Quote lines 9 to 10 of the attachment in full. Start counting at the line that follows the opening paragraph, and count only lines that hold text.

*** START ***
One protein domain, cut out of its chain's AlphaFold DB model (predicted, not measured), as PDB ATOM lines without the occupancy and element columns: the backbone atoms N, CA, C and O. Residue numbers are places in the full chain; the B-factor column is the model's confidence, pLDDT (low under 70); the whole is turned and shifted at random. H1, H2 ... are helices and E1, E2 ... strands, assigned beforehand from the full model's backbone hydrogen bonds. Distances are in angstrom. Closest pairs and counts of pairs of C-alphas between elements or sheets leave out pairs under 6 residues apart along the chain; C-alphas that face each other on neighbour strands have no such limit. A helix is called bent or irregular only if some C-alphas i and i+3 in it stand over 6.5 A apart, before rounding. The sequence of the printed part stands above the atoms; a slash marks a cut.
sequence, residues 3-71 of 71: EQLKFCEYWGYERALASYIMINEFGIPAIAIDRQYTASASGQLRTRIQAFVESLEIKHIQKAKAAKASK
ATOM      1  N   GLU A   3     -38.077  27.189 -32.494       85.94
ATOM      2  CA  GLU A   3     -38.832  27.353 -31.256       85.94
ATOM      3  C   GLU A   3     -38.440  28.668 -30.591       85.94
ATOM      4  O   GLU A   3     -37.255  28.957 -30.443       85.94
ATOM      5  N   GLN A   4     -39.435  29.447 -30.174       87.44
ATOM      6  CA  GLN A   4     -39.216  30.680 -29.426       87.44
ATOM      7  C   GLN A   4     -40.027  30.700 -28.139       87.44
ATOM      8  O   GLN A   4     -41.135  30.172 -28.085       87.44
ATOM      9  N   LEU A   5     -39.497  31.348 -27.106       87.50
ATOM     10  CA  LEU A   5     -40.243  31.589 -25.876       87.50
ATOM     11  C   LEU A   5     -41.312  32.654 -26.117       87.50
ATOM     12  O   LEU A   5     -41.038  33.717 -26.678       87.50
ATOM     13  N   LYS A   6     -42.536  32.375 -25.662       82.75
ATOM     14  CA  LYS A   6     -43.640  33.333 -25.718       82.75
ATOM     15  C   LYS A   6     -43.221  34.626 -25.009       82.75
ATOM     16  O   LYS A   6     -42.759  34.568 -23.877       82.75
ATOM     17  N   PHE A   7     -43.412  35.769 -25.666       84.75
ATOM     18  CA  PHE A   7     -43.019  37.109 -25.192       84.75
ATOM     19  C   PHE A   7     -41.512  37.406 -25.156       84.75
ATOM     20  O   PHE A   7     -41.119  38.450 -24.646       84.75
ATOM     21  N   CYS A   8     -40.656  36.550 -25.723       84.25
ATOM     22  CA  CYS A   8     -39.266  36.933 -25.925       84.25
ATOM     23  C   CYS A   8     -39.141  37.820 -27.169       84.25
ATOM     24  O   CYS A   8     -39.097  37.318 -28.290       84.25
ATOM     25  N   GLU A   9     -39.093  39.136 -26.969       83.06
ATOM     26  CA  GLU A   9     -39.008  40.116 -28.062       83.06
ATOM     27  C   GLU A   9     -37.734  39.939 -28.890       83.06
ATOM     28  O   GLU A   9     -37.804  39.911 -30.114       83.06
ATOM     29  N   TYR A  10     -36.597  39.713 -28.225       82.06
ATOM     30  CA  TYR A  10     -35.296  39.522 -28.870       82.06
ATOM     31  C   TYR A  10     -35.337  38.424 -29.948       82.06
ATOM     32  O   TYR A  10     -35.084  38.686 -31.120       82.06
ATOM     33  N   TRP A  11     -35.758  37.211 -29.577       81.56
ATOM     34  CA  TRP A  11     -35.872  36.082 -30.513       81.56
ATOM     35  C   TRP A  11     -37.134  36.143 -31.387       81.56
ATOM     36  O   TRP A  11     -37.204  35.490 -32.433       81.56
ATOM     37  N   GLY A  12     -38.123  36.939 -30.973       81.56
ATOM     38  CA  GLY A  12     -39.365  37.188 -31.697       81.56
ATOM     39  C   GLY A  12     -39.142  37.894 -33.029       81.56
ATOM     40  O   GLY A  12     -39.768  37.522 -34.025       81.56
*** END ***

ATOM      8  O   GLN A   4     -41.135  30.172 -28.085       87.44
ATOM      9  N   LEU A   5     -39.497  31.348 -27.106       87.50